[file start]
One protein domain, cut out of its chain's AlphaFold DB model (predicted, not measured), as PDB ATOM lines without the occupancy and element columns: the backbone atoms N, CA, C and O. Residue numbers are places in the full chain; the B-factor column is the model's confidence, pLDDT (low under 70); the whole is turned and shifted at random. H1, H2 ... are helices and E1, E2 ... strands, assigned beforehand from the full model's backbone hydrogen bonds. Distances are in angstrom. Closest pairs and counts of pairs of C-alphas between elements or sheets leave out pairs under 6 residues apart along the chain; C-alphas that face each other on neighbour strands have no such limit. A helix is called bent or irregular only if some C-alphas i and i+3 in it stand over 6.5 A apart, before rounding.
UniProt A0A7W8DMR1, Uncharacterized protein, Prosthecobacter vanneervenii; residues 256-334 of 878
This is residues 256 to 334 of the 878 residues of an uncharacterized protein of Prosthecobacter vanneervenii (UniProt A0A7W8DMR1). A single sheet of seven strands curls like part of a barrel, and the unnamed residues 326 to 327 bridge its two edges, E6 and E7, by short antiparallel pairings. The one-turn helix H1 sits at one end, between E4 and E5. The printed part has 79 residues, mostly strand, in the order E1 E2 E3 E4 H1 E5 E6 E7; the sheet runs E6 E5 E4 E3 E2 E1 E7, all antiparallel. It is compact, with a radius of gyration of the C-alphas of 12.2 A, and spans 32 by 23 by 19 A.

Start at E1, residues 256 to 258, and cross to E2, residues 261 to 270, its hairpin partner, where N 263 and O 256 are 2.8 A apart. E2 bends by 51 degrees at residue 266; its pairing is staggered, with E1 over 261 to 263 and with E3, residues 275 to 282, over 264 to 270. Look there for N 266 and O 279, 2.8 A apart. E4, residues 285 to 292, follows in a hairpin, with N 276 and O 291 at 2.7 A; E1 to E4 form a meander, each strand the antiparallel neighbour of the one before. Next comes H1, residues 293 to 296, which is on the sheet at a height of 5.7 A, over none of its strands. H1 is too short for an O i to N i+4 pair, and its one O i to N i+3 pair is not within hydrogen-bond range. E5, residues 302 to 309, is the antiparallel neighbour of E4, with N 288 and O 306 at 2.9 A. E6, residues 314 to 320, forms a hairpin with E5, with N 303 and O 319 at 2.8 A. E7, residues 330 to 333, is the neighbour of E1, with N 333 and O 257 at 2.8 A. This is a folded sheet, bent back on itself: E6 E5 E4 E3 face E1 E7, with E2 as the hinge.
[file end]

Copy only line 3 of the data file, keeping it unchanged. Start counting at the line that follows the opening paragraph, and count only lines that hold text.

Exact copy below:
Start at E1, residues 256 to 258, and cross to E2, residues 261 to 270, its hairpin partner, where N 263 and O 256 are 2.8 A apart. E2 bends by 51 degrees at residue 266; its pairing is staggered, with E1 over 261 to 263 and with E3, residues 275 to 282, over 264 to 270. Look there for N 266 and O 279, 2.8 A apart. E4, residues 285 to 292, follows in a hairpin, with N 276 and O 291 at 2.7 A; E1 to E4 form a meander, each strand the antiparallel neighbour of the one before. Next comes H1, residues 293 to 296, which is on the sheet at a height of 5.7 A, over none of its strands. H1 is too short for an O i to N i+4 pair, and its one O i to N i+3 pair is not within hydrogen-bond range. E5, residues 302 to 309, is the antiparallel neighbour of E4, with N 288 and O 306 at 2.9 A. E6, residues 314 to 320, forms a hairpin with E5, with N 303 and O 319 at 2.8 A. E7, residues 330 to 333, is the neighbour of E1, with N 333 and O 257 at 2.8 A. This is a folded sheet, bent back on itself: E6 E5 E4 E3 face E1 E7, with E2 as the hinge.